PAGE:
on occasion we need to support environments where not only a lot of data needs to be processed but also in frequent batches.  For example, a new data file with hundreds of thousands of rows arrives in a folder every few seconds.

In this setting we want to use clustering to use “commodity” computing resources in parallel.  In this blog post I’ll detail how the general architecture would look like and how to tune memory usage in this environment.

Clustering was first created around the end of 2006.  Back then it looked like this.

The master

This is the most important part of our cluster.  It takes care of administrating network configuration and topology.  It also keeps track of the state of dynamically added slave servers.

The master is started

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Dynamic de-normalization of attributes stored in key-value pair tables
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Dear Kettlers,

A couple of years ago I wrote a post about key/value tables and how they can ruin the day of any honest person that wants to create BI solutions.  The obvious advice I gave back then was to not use those tables in the first place if you’re serious about a BI solution.  And if you have to, do some denormalization.

However, there are occasions where you need to query a source system and get some report going on them.  Let’s take a look at an example :

mysql> select * from person;
| id | name  | lastname |
|  1 | Lex   | Luthor   |
|  2 | Clark | Kent     |
|  3 | Lois  | Lane     |
3 rows in set (0.00 sec)

mysql> select * from person_attribute;
| id | person_id | attr_key     
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Parse nasty XLS with dynamic ETL
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Dear Kettle friends,

Last year, right after the summer in version 4.1 of Pentaho Data Integration, we introduced the notion of dynamically inserted ETL metadata (Youtube video here).  Since then we received a lot of positive feedback on this functionality which encouraged me to extend it to a few more steps. Already with support for “CSV Input” and “Select Values” we could do a lot of dynamic things.  However, we can clearly do a lot better by extending our initiative to a few more steps: “Microsoft Excel Input” (which can also read ODS by the way), “Row Normalizer” and “Row De-normalizer”.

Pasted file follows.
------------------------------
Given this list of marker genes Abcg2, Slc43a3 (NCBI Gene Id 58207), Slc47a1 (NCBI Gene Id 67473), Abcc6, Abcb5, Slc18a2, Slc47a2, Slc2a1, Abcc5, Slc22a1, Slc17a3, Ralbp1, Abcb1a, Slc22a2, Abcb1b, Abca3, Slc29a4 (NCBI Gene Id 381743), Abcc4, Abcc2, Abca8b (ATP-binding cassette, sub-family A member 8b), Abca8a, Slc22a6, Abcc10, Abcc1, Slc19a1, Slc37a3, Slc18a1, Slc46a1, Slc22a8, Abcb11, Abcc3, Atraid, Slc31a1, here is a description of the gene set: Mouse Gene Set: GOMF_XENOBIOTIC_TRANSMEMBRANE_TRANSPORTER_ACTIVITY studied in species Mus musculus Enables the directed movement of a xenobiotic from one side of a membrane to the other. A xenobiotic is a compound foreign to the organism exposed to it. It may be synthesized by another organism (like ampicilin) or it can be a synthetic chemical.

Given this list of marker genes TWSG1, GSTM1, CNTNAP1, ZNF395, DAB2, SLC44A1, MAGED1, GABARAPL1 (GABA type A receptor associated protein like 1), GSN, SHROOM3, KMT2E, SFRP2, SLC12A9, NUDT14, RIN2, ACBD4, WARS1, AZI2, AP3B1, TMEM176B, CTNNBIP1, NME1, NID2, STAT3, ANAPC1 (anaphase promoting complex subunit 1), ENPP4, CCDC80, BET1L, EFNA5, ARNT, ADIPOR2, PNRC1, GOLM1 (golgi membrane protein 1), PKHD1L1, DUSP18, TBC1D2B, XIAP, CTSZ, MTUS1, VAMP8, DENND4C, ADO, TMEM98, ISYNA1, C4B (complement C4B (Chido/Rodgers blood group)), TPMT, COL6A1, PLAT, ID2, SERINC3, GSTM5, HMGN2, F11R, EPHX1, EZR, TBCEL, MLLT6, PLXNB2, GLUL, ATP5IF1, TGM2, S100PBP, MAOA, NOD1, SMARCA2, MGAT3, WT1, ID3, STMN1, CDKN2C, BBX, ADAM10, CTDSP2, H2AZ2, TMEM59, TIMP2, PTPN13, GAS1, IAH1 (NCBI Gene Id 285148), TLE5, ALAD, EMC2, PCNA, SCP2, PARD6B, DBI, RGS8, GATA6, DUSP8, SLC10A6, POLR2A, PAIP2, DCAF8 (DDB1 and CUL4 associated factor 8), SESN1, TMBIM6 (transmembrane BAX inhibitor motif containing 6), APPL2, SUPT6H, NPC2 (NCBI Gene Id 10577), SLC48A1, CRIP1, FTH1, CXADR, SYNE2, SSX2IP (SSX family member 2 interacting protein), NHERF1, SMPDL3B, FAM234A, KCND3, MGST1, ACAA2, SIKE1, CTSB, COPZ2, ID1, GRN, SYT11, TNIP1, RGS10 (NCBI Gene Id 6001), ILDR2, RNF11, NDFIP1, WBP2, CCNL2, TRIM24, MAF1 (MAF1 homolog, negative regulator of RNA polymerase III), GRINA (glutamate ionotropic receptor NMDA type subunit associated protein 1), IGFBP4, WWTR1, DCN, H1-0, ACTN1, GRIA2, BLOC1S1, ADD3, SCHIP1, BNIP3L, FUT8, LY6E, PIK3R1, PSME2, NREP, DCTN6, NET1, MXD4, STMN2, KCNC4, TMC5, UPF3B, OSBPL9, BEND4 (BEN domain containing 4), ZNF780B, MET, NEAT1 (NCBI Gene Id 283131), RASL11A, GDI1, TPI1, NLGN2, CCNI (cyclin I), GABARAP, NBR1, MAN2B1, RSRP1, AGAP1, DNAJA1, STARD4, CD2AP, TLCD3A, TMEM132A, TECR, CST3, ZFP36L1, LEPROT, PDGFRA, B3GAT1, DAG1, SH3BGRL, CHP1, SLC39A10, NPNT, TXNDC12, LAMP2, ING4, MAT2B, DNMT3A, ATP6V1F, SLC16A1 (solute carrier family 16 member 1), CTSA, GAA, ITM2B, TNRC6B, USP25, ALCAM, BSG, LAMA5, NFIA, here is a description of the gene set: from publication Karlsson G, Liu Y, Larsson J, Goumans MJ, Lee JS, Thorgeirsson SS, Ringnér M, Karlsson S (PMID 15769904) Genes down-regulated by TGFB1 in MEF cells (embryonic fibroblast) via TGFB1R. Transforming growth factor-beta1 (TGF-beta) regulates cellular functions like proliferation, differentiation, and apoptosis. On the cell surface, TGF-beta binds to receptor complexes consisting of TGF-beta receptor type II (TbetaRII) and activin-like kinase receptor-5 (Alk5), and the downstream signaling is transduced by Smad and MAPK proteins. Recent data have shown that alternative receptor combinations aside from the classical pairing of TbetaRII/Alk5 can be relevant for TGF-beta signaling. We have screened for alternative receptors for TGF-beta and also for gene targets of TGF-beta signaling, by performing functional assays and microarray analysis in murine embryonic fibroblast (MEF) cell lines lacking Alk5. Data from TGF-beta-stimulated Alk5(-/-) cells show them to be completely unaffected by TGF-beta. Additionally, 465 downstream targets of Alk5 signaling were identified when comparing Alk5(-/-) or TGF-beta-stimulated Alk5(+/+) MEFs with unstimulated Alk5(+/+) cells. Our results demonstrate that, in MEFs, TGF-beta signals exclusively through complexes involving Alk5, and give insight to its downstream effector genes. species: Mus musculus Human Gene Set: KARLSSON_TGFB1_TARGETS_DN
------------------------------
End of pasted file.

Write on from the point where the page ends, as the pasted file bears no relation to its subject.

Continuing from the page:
Below I’ll describe an actual (obfuscated) example that you will probably recognize as it is equally hideous as simple in it’s horrible complexity.

Take a look at this file:

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Log Buffer #182, a Carnival of the Vanities for DBAs
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This is the 182nd edition of Log Buffer, the weekly review of database blogs. Make sure to read the whole edition so you do not miss where to submit your SQL limerick!

This week started out with me posting about International Women’s Day, and has me personally attending Confoo (Montreal) which is an excellent conference I hope to return to next year. I learned a lot from confoo, especially the blending nosql and sql session I attended.

This week was also the Hotsos Symposium. Doug’s

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Reporting redefined - How the Kickfire MySQL appliance simplifies data marts and analytics for the mass market.